Sonke welcomes conviction in the Patrick Wisani sjambok murder case

Yesterday, in the Randburg High Court Judge Mohammed Ismail found former ANCYL official Patrick Wisani guilty of murdering his girlfriend Nosipho Mandleleni by beating her to death with a sjambok and a broomstick on the night of Saturday 5th of September, 2015. Wisani was also found guilty of assaulting Nosipho’s twin sister Siphokazi and a friend of hers in an attempt to deter them from giving evidence. In addition, he was found guilty of intimidating witnesses in the case. Sentencing will take place on Monday, 28th of November also at the Randburg High Court.

At the time of the murder Patrick Wisani was ANC Youth League Chairperson for the Johannesburg Inner City and had also been a member of the Yeoville community policing forum. According to statements made to the media by friends of the couple, Wisani had previously assaulted Mandleleni who, according to the Star, “had tried to lay assault charges against Wisani in the past”. Other media reported that he had also assaulted another woman at a bar so brutally that she ended up in a coma, although charges in that case were dropped until the victim came forward as a result of the publicity generated by the murder case.

Throughout the 14-month trial a coalition of civil society organisations comprised of Sonke Gender Justice, Awethu!, Peace and Justice, Lawyers for Human Rights, People Opposing Women Abuse, and the Inner City Women’s Forum, monitored the case closely to make sure that Wisani was indeed held to account and that Nosipho Mandleleni and her family received some measure of justice.

We welcome the court ruling and hope that it sends a clear deterrent message that violence against women will not be tolerated, no matter who the perpetrator is and no matter what their connections to police and government officials. We reiterate our condolences to Nosiphho’s family for whom a guilty sentence is little consolation for their loss.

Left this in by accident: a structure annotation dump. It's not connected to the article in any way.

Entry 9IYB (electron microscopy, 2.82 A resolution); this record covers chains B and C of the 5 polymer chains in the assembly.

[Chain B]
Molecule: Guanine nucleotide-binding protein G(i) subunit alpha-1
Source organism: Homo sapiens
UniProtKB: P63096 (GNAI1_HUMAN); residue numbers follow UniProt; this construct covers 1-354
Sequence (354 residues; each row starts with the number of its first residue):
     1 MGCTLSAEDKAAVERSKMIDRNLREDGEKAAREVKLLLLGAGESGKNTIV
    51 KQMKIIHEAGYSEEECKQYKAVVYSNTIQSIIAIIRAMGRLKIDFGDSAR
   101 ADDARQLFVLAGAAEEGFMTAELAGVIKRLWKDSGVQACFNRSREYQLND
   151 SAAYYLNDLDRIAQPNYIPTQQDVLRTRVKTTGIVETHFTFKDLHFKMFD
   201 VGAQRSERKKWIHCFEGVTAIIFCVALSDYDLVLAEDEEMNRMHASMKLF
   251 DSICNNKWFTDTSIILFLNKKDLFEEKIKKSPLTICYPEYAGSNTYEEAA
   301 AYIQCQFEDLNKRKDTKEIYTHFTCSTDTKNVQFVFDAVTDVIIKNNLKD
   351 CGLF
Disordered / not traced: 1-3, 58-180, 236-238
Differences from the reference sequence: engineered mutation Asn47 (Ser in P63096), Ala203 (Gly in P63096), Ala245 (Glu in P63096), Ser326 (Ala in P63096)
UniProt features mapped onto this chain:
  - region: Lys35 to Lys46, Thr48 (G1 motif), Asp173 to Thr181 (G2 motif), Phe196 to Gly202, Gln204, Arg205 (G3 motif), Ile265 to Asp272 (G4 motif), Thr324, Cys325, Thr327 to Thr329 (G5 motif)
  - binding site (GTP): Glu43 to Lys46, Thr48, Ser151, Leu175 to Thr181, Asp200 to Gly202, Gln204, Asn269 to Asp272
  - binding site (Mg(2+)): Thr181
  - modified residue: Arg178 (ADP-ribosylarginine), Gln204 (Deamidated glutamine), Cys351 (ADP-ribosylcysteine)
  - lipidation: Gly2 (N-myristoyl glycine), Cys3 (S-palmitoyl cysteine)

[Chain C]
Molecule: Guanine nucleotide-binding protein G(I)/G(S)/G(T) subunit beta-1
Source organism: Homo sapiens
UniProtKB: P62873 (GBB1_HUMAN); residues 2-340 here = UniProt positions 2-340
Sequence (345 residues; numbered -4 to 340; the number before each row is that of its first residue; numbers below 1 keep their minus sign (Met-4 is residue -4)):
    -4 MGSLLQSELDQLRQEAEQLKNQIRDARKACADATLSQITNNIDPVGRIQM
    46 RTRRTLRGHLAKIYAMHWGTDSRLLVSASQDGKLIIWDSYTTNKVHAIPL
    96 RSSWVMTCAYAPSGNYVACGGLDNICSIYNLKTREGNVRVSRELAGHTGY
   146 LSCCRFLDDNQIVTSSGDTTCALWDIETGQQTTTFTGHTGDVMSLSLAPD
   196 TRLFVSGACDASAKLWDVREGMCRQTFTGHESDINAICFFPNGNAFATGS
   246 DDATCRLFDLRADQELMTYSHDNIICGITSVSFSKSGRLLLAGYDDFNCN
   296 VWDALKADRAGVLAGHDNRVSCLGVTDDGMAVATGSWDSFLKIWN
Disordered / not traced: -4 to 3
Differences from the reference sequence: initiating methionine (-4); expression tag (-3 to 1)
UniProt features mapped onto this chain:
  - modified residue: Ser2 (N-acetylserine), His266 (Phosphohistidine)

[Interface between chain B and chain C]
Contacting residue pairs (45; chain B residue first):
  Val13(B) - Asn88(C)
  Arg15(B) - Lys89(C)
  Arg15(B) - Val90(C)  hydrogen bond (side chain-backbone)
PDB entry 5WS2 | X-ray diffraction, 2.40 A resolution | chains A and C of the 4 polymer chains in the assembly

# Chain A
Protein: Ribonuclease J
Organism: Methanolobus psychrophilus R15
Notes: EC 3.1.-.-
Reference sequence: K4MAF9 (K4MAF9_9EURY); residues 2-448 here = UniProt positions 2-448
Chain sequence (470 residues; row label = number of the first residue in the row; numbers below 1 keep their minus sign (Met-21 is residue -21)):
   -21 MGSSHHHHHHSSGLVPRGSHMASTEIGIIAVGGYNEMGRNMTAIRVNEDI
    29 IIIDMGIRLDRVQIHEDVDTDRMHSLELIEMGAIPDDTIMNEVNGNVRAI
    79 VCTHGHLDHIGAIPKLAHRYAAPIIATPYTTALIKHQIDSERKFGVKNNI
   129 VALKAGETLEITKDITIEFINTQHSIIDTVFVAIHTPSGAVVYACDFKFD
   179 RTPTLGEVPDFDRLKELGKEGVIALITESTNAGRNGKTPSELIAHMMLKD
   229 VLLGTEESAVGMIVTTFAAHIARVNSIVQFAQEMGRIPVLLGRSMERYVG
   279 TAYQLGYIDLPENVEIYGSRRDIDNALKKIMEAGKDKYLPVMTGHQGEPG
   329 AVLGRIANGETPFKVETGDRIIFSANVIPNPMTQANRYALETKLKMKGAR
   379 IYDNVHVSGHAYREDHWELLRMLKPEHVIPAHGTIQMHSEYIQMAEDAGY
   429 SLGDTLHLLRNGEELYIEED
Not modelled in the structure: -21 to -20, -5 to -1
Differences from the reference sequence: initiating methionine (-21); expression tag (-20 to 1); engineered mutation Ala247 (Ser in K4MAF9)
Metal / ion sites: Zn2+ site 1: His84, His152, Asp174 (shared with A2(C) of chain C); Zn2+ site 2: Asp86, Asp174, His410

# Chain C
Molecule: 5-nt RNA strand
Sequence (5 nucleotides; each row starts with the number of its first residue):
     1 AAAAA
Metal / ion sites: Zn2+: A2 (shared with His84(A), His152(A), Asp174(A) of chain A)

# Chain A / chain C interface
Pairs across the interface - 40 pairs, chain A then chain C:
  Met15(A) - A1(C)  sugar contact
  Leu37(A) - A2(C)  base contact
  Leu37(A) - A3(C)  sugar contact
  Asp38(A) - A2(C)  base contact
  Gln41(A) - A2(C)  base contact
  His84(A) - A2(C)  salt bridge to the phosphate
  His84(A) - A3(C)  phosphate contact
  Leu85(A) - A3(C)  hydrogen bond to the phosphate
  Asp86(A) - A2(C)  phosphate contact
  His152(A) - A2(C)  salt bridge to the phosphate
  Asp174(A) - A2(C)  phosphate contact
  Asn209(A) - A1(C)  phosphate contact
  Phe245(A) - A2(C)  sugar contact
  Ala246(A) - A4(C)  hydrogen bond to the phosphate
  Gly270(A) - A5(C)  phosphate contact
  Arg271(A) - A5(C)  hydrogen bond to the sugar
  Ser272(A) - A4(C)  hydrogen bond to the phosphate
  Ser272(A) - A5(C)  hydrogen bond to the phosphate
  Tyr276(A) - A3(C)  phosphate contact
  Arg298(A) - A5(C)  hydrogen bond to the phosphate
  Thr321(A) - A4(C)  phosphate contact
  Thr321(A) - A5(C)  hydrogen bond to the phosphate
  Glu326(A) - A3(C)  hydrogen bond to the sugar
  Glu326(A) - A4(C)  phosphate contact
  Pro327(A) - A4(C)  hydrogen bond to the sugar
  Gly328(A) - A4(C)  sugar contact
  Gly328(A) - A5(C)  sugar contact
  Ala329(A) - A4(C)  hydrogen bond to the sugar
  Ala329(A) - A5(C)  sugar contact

However, without the active monitoring of the case by civil society organisations and community members, it is uncertain whether this verdict would have been handed down at all.

Judge Louw, initially appointed to preside over the case, proved himself wholly incapable of the task at hand. He was often unable to remember the basic facts of the case, often referring to the accused as the defendant. Only when the defence attorney and the prosecutor both threatened to petition the judge to recuse himself did Judge Louw step down.

We welcome and acknowledge the very different tone set in the court by Judge Mohammed Ismail who took the case seriously and applied his mind throughout.

Sonke has long held that public figures influence social norms and so shape our values and priorities. For this reason, Sonke has consistently held public figures accountable when they violate women’s rights or use, promote or condone violence. Wisani’s conviction demonstrates that concerted community action can expedite justice for survivors of violence and the families struggling with grief in the wake of domestic and sexual violence homicide.

Patrick Wisani is one of tens of thousands of men who have perpetrated violence against women in South Africa in the last year. To deal with this crisis of violence will require a concerted effort by government at all levels to address the causes of domestic and sexual violence. For this reason, Sonke has been calling on government to develop and implement a fully costed national plan that provides vital services to survivors, holds perpetrators to account and prevents violence before it happens.

Only when South Africa makes this commitment to ending violence will we begin to make progress in achieving our constitutional imperative of ensuring everyone’s physical integrity and achieving full equality between women and men.


  • Nonhlanhla Skosana of Sonke – 078 971 5477
  • Chwaita Ngozi of POWA – 071 893 6415
  • Sanja Bornman of Lawyers for Human Rights – 083 522 2933
  • Maurice Smithers of the Yeoville Bellevue NO to GBV Coalition – 082 373 7705